Madeleine McCann’s parents have said they welcome the news that Portuguese authorities have declared a German man a formal suspect in her disappearance.
In a message posted on the Official Find Madeleine Campaign Facebook page on Friday, Kate and Gerry McCann wrote: “Even though the possibility may be slim, we have not given up hope that Madeleine is still alive and we will be reunited with her”.
It comes a day after convicted sex offender Christian Brueckner, 44, was declared an official suspect by Portuguese authorities.
We welcome the news that the Portuguese authorities have declared a German man an 'arguido' in relation to the disappearance of our beloved daughter Madeleine
Kate and Gerry McCann
Prosecutors in the Algarve city of Faro released a statement that said, according to a translation, that a person was named an “arguido”, a Portuguese legal designation which elevates a witness to the status of a named or formal suspect.
The statement did not name Brueckner but said the person was made an “arguido” by German authorities at the request of Portugal’s public prosecution service.
Thorsten Stein, a spokesperson for the public prosecutor’s office in the northern German city of Oldenburg, where Brueckner is behind bars for rape, confirmed the prisoner had been told of his new status, according to the German news magazine Der Spiegel.
The Mirror reported that German investigators have since questioned Brueckner over the toddler’s 2007 disappearance at the request of Portuguese prosecutors.
Brueckner has reportedly denied any involvement in the case.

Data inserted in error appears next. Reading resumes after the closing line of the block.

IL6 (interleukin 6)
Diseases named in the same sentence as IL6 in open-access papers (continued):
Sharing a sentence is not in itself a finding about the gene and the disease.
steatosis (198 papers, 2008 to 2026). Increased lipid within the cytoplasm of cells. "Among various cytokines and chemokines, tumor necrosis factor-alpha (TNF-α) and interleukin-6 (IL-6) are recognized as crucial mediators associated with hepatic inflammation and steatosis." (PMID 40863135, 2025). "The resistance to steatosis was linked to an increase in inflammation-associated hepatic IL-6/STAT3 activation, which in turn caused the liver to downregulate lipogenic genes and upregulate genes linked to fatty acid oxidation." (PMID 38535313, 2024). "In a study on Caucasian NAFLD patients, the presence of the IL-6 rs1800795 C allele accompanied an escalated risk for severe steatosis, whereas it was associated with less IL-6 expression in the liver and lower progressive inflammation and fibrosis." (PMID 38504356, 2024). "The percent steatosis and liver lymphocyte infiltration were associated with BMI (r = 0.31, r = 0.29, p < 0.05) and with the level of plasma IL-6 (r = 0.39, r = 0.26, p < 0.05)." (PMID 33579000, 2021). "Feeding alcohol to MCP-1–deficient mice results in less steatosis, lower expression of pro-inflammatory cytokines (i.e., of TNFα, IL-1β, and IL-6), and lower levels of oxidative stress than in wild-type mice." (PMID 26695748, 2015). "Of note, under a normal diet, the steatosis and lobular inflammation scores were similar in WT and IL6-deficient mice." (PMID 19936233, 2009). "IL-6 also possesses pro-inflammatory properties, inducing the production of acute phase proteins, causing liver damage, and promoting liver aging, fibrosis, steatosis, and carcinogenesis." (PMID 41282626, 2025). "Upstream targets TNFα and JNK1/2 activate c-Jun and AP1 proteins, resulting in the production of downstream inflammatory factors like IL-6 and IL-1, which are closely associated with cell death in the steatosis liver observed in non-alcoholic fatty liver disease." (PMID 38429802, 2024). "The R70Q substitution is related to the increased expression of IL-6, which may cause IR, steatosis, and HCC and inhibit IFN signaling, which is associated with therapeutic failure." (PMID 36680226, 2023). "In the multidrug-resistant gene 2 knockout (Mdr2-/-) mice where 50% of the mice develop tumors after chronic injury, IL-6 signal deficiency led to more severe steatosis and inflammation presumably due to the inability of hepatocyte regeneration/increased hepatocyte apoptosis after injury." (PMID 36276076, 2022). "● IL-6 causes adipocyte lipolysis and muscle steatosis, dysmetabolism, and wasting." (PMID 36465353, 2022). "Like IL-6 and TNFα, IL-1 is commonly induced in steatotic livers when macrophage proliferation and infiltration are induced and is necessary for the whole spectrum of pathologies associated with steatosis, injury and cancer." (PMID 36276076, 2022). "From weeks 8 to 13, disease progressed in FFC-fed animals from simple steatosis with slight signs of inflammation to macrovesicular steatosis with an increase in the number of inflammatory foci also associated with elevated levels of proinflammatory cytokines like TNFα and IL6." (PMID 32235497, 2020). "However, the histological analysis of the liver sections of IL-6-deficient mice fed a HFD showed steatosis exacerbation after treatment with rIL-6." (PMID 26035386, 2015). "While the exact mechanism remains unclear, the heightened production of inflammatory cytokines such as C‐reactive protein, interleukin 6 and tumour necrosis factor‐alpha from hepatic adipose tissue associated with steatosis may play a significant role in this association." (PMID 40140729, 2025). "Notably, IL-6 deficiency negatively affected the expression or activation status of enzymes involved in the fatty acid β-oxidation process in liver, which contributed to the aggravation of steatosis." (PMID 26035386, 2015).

Kate and Gerry McCann wrote: “We welcome the news that the Portuguese authorities have declared a German man an ‘arguido’ in relation to the disappearance of our beloved daughter Madeleine.
“This reflects progress in the investigation, being conducted by the Portuguese, German and British authorities.
“We are kept informed of developments by the Metropolitan police.
“It is important to note the ‘arguido’ has not yet been charged with any specific crime related to Madeleine’s disappearance.”
Brueckner was identified as a murder suspect by German prosecutors in June 2020, but he has not been charged since then.
Investigators believe the convicted sex offender killed Madeleine, then three, after abducting her from a holiday apartment in Praia da Luz in May 2007.
Jim Gamble, the former head of the Child Exploitation and Online Protection Centre (Ceop) who worked on the investigation into the child’s disappearance, told BBC Breakfast: “Well, this breakthrough could mean everything or it could mean nothing.
“My own gut feeling on it, from the moment the Germans began to release information two years ago, was that this was the best fit.
“You have proximity, you have opportunity, and you have a profile with regards to an offender that absolutely fits in a way that no others have.”
He added: “This is all positive.
“And from my own position, and I wouldn’t be surprised if charges did follow.”
The move by Portuguese authorities could allow Brueckner, who is in prison in Germany, to be transferred to the Algarve for formal questioning.
The German newspaper Bild reported that Brueckner’s lawyer, Friedrich Fuelscher, said the Portuguese decision appeared to be a “procedural trick”.
Reports suggested the move could be linked to the country’s statute of limitations, which does not generally allow crimes which carry a maximum prison sentence to be prosecuted more than 15 years after they were committed.
This would mean Brueckner could no longer be charged in Portugal after May 3.
Brueckner, referred to as Christian B in Germany due to the country’s strict privacy laws, was found guilty in 2019 of the 2005 rape of a 72-year-old US woman in the same area of the Algarve region where Madeleine went missing, and sentenced to seven years in jail, at a court in Brunswick, Lower Saxony.
A federal court in Karlsruhe, a city in south-west Germany, rejected an appeal against the conviction in November 2020.
In Portuguese law, an arguido status can be a preliminary move ahead of an arrest being made or charges brought.
The Metropolitan Police continue to treat Madeleine’s disappearance as a missing persons inquiry.